Romano-Egyptian Helmet Mount Protome

$2,832.40

A Roman-period hollow bronze helmet mount in the form of a female bust. Featuring a textile hood with a scarab crest and extended segmented cobra’s tail. Under the chin sits a satyr mask with splayed horns and open mouth. The eyes, nose, mouth and hair of the female divinity are nicely detailed. Scales upon the protome’s head and breast make a squama armour. Stylised similarly to an Amazon portrait or theatre mask of the Gorgon Medusa. Possibly secured at the top of a helmet by a pin through the satyr’s mouth and most likely worn by a gladiator or military officer. Some patination visible.

Date: 3rd Century AD
Provenance: Property of a North London Gentleman, acquired on the UK art market before 2000.
Condition: Excellent condition

In stock

The use of the scarab crest and the cobra’s body suggest an Egyptian origin with links to Egyptian mythology, in the form of the scarab god Khepri and the uraeus goddess Wadjet. Similar examples of this protome have been excavated at the military camp found at Straubing, southern Germany (ancient Sorviodurum). These also have a suggested Egyptian origin. The protome represent a mythical female, likely a Gorgon or Amazon, and like this example, would have decorated an elaborate helmet. It could have quite easily decorated the helmet of a gladiator or military officer, playing the part of an Amazon warrior. Men dressing as mythical women warriors was not unusual and there is evidence of  distinctly ‘female’ helmets used by military personal in the ‘hippika gymnasia’, ritual tournaments performed by the Roman cavalry. During the tournaments men donning such female helmets would play the part of Amazon warriors, whilst their male-donned counterparts would play the side of the civilised Greeks.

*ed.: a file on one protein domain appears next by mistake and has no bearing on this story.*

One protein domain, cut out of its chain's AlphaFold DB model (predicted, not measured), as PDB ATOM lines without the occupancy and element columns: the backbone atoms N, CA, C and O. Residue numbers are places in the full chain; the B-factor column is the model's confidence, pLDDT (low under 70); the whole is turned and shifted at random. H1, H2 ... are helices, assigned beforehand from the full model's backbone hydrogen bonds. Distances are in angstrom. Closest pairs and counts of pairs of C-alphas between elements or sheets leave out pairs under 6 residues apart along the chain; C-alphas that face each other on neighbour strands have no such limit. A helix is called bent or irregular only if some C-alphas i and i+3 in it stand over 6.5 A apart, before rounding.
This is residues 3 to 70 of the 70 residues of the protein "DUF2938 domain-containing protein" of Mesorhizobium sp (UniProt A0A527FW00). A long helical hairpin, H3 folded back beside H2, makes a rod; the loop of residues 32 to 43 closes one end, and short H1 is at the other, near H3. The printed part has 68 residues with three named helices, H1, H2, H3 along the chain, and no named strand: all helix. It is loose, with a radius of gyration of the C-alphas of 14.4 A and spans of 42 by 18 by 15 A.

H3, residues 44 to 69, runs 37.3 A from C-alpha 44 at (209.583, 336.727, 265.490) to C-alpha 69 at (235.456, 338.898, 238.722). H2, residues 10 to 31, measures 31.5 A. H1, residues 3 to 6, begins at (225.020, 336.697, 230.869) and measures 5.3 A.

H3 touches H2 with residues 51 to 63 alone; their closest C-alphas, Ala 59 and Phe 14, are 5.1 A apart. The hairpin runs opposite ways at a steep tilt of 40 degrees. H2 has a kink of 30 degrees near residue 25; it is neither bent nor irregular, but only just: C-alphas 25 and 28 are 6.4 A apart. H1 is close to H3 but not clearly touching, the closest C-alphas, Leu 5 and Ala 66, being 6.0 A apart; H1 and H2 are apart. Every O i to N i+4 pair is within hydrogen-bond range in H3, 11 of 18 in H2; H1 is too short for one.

Weight 29.3 g
Dimensions W 4.7 x H 5.5 cm
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Metal

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